Tuesday, June 20, 2006

The toreros of Tehran

The west's nuclear dance with Iran mirrors the game of chicken the nation's pedestrians and motorists play every day

--Crossing the road in Tehran is a life-or-death experience. There are no helpful little green men indicating when it is safe to step off the pavement. There are no zebra crossings, as in Britain, and few raised walkways, as in US cities. You can wait a long time for a genial policeman to halt the snarling traffic.

Getting to the other side is instead a partly terrifying, partly exhilarating game of chicken, pitting the pedestrian against the tens of thousands of Tehrani car and taxi drivers who would apparently rather die than give way. Speeding vehicles fill the city's wide, tree-lined boulevards, three of four abreast, engines roaring, exhausts fuming, horns blasting, dodging, weaving, constantly cutting in and out and accelerating or braking bumper to bumper and inches apart.

And Tehran's roads are no respecter of persons. Schoolchildren, old ladies clad in full hijab, fashionable shoppers, businessmen, street vendors, mullahs in full clerical garb: all can be seen stranded in the middle of the traffic lanes, edging in front of cars, daring them to slow down, fighting their way across, acting for all the world like Spanish matadors facing down angry bulls. The game is all about who blinks first, who gives way, who is "chicken".

This daily jousting has wider cultural applications. It makes it easier to understand Iran's approach to its protracted nuclear negotiations with western countries. Every step forward can be matched by a step back; just when progress appears within grasp, some unexpected development comes steaming down the road, threatening to upend the unwary. Western diplomats express a mixture of exasperation and admiration. But they have little choice but to play chicken, too.

The Iranian government is currently examining the latest package of proposals from the US and EU on suspending uranium enrichment in return for a range of political and commercial incentives. According to official sources, it has been set a "de facto deadline" to make up its mind before the St Petersburg G8 summit opens on July 15.

Like the prospect of successfully crossing the street, the chance that Tehran will say yes is touch and go. Iranian officials say it all comes down to a question of trust and mutual confidence. If they set off down that path, they say, they want to be sure they will not be run over by a Bush administration whose ulterior motive appears to be not a nuclear-free Middle East but regime change in Iran. Britain, as usual, is accused of backseat driving.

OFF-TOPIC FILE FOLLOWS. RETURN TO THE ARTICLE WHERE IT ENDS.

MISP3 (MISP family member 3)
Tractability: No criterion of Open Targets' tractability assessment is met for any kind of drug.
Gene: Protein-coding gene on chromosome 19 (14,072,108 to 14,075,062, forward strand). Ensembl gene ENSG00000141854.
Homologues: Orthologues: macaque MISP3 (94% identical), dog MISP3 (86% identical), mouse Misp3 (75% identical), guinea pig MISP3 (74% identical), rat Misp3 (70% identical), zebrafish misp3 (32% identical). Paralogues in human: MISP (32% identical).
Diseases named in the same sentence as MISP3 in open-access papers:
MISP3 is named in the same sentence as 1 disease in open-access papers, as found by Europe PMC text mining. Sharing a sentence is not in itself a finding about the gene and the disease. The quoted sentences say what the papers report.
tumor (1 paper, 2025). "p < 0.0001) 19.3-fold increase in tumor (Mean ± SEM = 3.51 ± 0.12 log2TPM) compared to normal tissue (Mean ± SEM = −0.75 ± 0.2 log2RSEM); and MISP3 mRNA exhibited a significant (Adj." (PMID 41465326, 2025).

Shirzad Bozorgmehr, editor of the independent Iran News newspaper in Tehran, says nobody knows which way the government will jump, or exactly when. "Judging by the initial response, it looks good. The reaction has been much better than before," he says. "There are no threats, no disincentives in the package, and that's very important. Saving face is very important.

"This is probably the most significant issue they have ever faced The final decision will be made by the supreme leader (Ayatollah Ali Khamenei) and probably by Ali Larijani (Iran's chief nuclear negotiator). But there are some real hardliners who are still opposed to all this."

As a journalist who values a free press, Mr Bozorgmehr is also engaged in his own daily game of chicken with the authorities. It doesn't take much for a newspaper to be banned in Iran, if its editorial views or reports are seen as overly critical. "It's not real journalism as you understand it," he said. "We do our best. Sometimes when we think no one is looking, we say something that we know they won't like." But the paper is short of resources and finance, he says; its staff has not been paid for three months and the threat of a calamitous collision is ever present.

The paper keeps trying. Sunday's lead editorial drew attention to an open letter to Iran's president, Mahmoud Ahmadinejad, by "50 prominent economists" who said the government's over-centralised and "hasty" policies were in danger of wrecking the economy, driving away foreign investment and provoking capital flight and a national brain drain.

Merely to highlight the letter was an act of journalistic courage by Mr Bozorgmehr. Now, like the pedestrians stranded in Tehran's dangerous traffic lanes, he can only hope he doesn't get flattened.
posted by ali ghannadi-irannuk


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